Category: Gass, William H.

how inspiration works (quote): II

cont’d in Gass, READING RILKE

After training,… after an education, comes practice. Intense. Extended. Mindful. Careful. While continuing to read, to imitate if necessary, to learn. Rilke’s easy way with words led him astray, and he was late in his mastery of Goethe, Hölderlin, and many others. Rilke’s salad days were followed by arid stretches, by doubts, difficulties of all kinds, and these were painful for him, but no doubt necessary. Meanwhile, he was trying to understand his own conflicted nature. It is important to remember that the body fuels the mind. And that character controls both. The creative life of the mathematician is usually over by age forty. Perhaps the emotional problems the scholar is fleeing, by working in a world of total abstraction, no longer exert the same fearful pressures. Rilke needed his neuroses, he thought, and he refused, for that reason, to undergo psychoanalysis, although it was suggested to him.

Once one has become a mathematician, a physicist, a poet, then what one knows, what one feels and thinks, can be focused upon a particular problem. “For fifteen days,” Poincaré tells us, “I strove to prove that there could not be any functions like those I have since called Fuchsian functions.” Despite his own denials, a sleepless night full of colliding ideas allowed him to establish the existence of such a class. Next, he wished to represent these new functions through the quotient of two series. This was a conscious choice. And the choice was made by an analogy with solutions achieved in other areas. Meanwhile, Poincaré had agreed to go by bus on a geologic excursion. Mathematical issues were far from his thoughts. “At the moment when I put my foot on the step [of the bus] the idea came to me, without anything in my former thoughts seeming to have paved the way for it, that the transformations I had used to define the Fuchsian functions were identical with those of non-Euclidean geometry.”

As in Rilke’s case, the ultimate solution to this complex problem was achieved in stages. Work. Blockage. Insight. Verification. Followed by the orderly development of the new idea.

Poincaré then turned his attention to what appeared to be quite a different set of problems in arithmetic, but he had a signal lack of success. Giving up in disgust, he took a few days off to visit the seaside. Then, for him, the Rilke-like moment arrived: “One morning, walking on the bluff, the idea came to me, with just the same characteristics of brevity, suddenness and immediate certainty, that the arithmetic transformations of indeterminate ternary quadratic forms were identical with those of non-Euclidean geometry.” Further verifications follow. That is to say: proofs. “Naturally I set myself to form all these functions. I made a systematic attack upon them and carried all the outworks, one after another. There was one however that still held out, whose fall would involve that of the whole place.” One more blockage. Now he has to leave his work to go through military service (Poincaré is no exception to the rule of youth). While he was walking down the street one seemingly ordinary day, “the solution of the difficulty which had stopped me suddenly appeared to me.” He had to delay writing down this solution for some time, but time was no longer a factor. Eventually, he did it with dispatch.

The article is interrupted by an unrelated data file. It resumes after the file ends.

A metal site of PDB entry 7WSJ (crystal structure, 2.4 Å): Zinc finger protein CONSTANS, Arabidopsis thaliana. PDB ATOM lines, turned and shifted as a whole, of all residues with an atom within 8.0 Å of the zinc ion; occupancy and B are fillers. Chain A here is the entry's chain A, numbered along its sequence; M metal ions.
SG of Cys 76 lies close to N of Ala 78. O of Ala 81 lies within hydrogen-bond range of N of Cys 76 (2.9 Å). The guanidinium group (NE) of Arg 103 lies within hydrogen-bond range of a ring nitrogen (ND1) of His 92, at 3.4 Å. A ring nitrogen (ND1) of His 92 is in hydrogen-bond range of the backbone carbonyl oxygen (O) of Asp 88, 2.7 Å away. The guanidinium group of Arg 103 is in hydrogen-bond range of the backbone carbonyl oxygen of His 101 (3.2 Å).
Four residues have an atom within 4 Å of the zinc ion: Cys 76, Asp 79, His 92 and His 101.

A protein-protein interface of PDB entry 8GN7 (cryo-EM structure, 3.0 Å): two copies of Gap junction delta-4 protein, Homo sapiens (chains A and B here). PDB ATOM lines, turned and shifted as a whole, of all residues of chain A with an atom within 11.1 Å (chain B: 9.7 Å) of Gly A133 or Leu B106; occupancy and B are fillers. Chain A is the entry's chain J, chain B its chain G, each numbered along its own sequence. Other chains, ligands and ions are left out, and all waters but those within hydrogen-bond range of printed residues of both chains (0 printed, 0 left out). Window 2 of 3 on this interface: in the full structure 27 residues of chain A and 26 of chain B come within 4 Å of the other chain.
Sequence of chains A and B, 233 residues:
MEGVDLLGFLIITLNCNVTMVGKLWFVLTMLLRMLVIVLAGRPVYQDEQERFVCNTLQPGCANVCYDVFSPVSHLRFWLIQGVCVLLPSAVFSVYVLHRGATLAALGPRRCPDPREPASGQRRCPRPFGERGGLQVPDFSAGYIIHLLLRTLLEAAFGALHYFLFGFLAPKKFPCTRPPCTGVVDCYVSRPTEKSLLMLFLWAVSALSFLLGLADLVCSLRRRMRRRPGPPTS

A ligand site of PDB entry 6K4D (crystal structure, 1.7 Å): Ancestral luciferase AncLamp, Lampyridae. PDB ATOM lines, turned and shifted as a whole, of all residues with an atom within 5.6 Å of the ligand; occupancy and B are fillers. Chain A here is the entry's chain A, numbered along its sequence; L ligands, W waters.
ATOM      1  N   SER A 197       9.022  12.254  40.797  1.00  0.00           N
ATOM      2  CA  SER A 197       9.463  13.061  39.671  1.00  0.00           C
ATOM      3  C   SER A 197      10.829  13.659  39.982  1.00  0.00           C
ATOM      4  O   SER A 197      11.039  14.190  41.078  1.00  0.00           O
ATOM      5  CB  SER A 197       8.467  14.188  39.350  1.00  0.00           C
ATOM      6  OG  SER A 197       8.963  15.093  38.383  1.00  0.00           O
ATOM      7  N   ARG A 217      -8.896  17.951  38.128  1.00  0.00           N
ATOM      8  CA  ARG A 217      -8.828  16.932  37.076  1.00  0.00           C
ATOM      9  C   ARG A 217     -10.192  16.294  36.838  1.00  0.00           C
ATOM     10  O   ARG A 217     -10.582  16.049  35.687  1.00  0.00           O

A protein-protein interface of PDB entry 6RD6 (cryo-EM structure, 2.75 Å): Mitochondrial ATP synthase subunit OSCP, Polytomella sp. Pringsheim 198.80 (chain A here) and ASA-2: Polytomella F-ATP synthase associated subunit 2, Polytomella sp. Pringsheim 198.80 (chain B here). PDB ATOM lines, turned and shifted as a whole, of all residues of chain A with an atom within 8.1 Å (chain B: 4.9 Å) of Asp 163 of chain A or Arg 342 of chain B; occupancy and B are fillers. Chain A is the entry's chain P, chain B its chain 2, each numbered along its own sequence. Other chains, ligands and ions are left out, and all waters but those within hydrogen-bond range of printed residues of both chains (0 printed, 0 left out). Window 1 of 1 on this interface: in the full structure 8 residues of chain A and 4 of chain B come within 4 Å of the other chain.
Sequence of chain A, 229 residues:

In each stage of Poincaré’s amazing discovery, there are the same factors: initial talent, life preparation, focus, failure, distraction, revelation. In Rilke’s case, we can be considerably more detailed in our description. And the delays are sometimes years rather than weeks or days. Not only is the inspirational moment preceded by a lifetime of practice, but its environmental conditions must be fully met—in effect, the gun must be loaded and cocked before the trigger is pulled. However, since one is never sure what all these conditions are, they are realized by luck as much as plan.

how inspiration works (quote): I